The streets of Alcalá played a special role on rainy days. These were frequent; I didn't know the reason, but they were frequent. Now I think that the Sierra de Cádiz is generously endowed with water because the black clouds which come in from Sanlúcar, El Puerto, Cádiz and the whole Atlantic coast discharge their burden there. These formidable bagfuls of water bump into the high peaks of the Sierra de Aljibe, between the sierras in the north and those in the south of the Province, and drop their load there, causing great downpours of rain. The rivers Fraga, Álamo, Rocinejo, Patrite and Alberite collect the waters from the streams, gorges, brooks and canutos to swell the main river, the Barbate.
Taking advantage of this, the water is stored in the Province's reservoirs. On one side, those of Zahara de la Sierra, Bornos and Arcos; on the other, the Charco de los Hurones, and Guadalcacín or Majaceite, which is the same thing. Alcalá sits in the middle, and its rivers carry the water across to the Benalup reservoir. The high point of the sierra is the “Pilita de la Reina”, more than a thousand metres high, which has three branches: one goes down to the west, forming the Garganta de Puerto Oscuro and culminating in the Picacho del Aljibe (884m); the second ends at the Pico del Montero (912m) and the third goes out towards the crags of La Gallina, past the Puerto Gáliz. This is the heart of the Alcornocales.
But we are getting sidetracked. On rainy days the streets of Alcalá turned into veritable rivers and provided a party for the children. The water ran down from the Plaza Alta and was joined by more water from all the alleys, roofs and corners. On reaching the Alameda and the Calle la Amiga, it formed a veritable torrent, an unstoppable avalanche, which sought out the slopes of la Salá down to the Rio Barbate, and the Calle Rio Verde which led down to the Playa and the other rivers. The children devised all sorts of navigable objects - canes, logs, planks, boats, cardboard boxes – to see which would get the advantage and go down the fastest. The water gushed furiously down through the descending levels of the cobbled streets and dragged along with it anything it picked up on the way. Many people protected the entrances to their houses with boards and planks, to avoid being flooded out. Occasionally objects passed by which had been snatched by the water and which could not be rescued.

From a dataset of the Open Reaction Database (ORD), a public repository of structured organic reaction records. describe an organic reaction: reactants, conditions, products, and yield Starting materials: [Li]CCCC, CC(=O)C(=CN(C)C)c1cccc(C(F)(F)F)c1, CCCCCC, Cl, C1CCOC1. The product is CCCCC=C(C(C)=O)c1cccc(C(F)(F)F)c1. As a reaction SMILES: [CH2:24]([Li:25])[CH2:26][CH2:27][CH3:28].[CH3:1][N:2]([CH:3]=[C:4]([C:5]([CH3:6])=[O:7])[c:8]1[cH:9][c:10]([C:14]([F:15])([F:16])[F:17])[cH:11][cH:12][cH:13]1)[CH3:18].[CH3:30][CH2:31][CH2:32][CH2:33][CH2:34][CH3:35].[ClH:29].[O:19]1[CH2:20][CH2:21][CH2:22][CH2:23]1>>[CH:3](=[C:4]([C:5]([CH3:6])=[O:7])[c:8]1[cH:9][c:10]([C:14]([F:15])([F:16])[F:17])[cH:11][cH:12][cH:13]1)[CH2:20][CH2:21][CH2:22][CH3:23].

One rainy day I was looking out of the doorway of my house. A child was running down the street with a bottle to go to Vicenta's and buy some oil. Vicenta had a little shop at the end of the Calle Real, and sold oil and marinated cheese. On the way back, the child was jumping about in the water and playing with the objects carried by the current. Suddenly the bottle slipped out of his hand onto the pavement and broke. The oil came out, making greasy green circles on the water, and swiftly disappeared down the street. The child was crying, soaking wet and not daring to go back home. Immediately I got up and went to tell my parents. My mother dried him off and put him by the range to warm up. My father took a bottle and gave me the money to get Vicenta to fill it with oil. My brothers and sisters looked on with surprise at what our parents were doing, but nobody dared say anything.
I will never forget that gesture. Our parents did these things without making a fuss, perhaps with some intention of setting an example. At that time, helping each other out was an obligation in the community, because the war had brought poverty to the majority of families. The child's mother found out what had happened, and came to thank us for what we had done for her son. In those days, also, you could count on appreciation being shown to all those who deserved it. Parents should do such things often, because there is no better way of learning than from the actions of one's parents.
Finally I want to add that, fortunately, there has been plenty of rainfall this year. But Alcalá has also had years of notorious drought. Another day I will talk about Alcalá's droughts and what the townspeople did to remedy them.
Translated by Claire Lloyd